The EU has a single currency, but what about a single language? Since its inception, the EU has made each member state's language one of its official tongues. Recently, even Irish, spoken at home by only a tiny minority, was granted full official status.
Treating all EU languages on the same footing is a direct consequence of the formal equality of member states under the founding treaties. It is also a matter of democratic principle that laws are written in the language of every land where they apply.
But the EU's posture as a protector of linguistic diversity cannot hide the stampede toward English that is underway. The more languages, it seems, the more English. Yet, the European Commission still encourages young Europeans to learn as many different languages as possible. It would be politically lethal to acknowledge the real state of affairs, even if the official policy merely increases the chances that Europeans, after all their efforts, still may not understand each other.
Such an outcome is unlikely, but only because Europe's language problem is well on its way to solving itself. Throughout the EU, as in much of the world, from the Indian subcontinent to large parts of Africa, English increasingly functions as the language of international communication.
To be sure, in EU institutions' public and ceremonial meetings, interpretation and translation must be equally available, at least in principle, from every language into every other. Each day, hundreds of interpreters literally pay lip service to this lofty precept, and millions of pages are translated annually so that citizens may consult EU law in their own language.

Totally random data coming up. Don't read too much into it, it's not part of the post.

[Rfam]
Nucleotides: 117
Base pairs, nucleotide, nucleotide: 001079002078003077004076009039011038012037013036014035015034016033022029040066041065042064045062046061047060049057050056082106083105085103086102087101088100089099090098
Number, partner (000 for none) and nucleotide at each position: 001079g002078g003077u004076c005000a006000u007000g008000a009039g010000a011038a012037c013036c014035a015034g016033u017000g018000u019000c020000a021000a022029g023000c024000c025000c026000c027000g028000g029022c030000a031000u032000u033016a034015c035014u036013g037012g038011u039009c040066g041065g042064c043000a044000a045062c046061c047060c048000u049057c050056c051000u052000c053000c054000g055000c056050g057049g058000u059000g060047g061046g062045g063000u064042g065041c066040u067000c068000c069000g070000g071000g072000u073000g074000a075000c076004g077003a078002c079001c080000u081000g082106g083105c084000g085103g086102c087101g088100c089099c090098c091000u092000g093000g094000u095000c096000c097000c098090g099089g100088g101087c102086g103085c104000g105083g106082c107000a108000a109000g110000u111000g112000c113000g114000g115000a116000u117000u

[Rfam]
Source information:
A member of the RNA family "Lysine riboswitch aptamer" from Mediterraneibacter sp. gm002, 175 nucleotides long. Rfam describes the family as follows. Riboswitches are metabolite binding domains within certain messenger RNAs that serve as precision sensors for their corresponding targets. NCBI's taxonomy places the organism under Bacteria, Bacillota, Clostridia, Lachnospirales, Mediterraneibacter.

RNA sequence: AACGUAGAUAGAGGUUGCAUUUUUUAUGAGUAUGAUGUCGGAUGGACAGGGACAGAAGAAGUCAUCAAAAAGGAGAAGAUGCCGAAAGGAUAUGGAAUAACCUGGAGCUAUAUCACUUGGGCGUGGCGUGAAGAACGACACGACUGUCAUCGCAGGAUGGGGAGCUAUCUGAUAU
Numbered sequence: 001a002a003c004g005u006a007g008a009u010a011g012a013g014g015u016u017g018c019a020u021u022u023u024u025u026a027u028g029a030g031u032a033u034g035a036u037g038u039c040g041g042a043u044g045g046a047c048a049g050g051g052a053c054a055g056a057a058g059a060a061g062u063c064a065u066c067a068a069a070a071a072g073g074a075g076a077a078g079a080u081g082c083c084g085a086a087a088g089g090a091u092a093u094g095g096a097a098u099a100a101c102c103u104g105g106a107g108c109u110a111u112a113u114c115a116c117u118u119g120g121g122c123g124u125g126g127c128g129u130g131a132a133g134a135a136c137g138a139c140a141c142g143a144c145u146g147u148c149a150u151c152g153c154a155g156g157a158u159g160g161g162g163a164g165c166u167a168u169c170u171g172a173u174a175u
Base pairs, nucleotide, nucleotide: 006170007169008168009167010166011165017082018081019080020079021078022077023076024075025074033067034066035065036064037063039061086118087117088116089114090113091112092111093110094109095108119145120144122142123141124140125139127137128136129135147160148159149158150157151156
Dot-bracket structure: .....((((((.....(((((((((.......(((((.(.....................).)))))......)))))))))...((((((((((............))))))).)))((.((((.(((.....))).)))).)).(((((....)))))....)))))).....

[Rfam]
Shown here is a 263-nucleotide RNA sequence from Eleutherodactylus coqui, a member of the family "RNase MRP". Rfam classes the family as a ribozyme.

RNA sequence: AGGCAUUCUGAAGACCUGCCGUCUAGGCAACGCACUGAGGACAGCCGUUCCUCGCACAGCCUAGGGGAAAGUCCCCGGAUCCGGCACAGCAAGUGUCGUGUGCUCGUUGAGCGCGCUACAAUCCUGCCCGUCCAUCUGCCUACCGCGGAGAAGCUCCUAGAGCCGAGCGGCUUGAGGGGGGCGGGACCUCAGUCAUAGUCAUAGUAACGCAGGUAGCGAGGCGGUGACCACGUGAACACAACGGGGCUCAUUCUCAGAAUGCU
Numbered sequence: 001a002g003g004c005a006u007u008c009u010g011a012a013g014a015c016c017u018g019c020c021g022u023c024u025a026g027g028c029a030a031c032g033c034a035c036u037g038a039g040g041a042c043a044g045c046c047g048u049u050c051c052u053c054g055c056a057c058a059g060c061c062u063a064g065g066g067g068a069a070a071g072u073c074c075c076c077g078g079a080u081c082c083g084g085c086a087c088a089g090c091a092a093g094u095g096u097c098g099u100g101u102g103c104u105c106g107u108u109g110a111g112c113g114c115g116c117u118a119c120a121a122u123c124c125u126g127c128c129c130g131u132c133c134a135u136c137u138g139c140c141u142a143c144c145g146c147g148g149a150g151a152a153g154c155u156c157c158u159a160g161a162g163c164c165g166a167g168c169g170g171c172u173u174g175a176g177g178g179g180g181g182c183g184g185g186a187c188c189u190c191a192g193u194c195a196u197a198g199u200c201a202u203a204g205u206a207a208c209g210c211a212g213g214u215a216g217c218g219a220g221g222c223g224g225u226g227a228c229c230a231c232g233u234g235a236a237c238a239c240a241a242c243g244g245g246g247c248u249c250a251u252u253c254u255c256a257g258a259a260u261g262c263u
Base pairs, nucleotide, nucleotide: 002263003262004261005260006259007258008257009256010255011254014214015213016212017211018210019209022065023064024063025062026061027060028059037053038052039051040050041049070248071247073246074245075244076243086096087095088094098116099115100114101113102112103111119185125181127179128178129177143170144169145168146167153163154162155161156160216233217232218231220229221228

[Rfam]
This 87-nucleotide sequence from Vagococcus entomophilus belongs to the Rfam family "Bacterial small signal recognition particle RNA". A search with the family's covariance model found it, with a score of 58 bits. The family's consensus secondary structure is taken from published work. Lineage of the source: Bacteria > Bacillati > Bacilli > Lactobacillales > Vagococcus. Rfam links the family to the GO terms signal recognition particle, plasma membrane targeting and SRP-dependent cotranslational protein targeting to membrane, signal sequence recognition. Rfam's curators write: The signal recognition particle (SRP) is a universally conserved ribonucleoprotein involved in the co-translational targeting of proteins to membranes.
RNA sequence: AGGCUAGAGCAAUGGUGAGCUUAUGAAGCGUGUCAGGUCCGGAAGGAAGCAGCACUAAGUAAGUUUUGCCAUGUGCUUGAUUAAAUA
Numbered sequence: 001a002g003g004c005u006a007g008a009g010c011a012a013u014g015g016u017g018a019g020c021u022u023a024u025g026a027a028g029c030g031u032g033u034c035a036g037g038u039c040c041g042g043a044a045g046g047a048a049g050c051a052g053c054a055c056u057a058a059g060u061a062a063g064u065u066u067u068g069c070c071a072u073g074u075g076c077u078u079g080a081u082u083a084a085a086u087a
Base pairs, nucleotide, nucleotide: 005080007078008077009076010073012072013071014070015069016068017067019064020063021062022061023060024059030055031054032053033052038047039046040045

The EU initially invested heavily in the development of machine translation, but has essentially abandoned the project. As a result, translation and interpretation increasingly proceed in two steps, from a lesser-used language to half a dozen "relay" languages, and from those into other, smaller languages. This saves resources, but it also implies a considerable loss of meaning.
Moreover, fewer languages are used in the EU's smokeless backrooms when meetings are less formal and the participants not all that prestigious. When EU officials meet together or draft internal documents, they use only the "working languages": French and, more often, English. German, the EU's most widely spoken native language, hardly makes a dent. Representatives may demand interpretation into their home language, but a proposal to limit each country's translation budget is likely to be accepted soon.
The predominance of English is even more pronounced in communications among the EU's citizens, where it is the first foreign language in all countries of the "old" Europe. Among the EU's new members, English is rapidly replacing Russian as the most widely used foreign language.
Indeed, nine out of 10 schoolchildren in the EU now learn English. Roughly half as many learn French, a quarter German and an eighth Spanish, and these numbers are falling, despite the commission's efforts, because people tend to choose the foreign language that they believe is spoken and studied the most by others.
The process resembles the selection of a standard in, say, consumer electronics. People tend to opt for the standard -- VHS, Windows, DVD -- that they believe will come out on top, and thus contribute to that victory. English now seems to have reached the point of no return in its accelerating global expansion, competing with national languages in such diverse fields as popular music, transport, the Internet, banking, cinema and television, science and sports.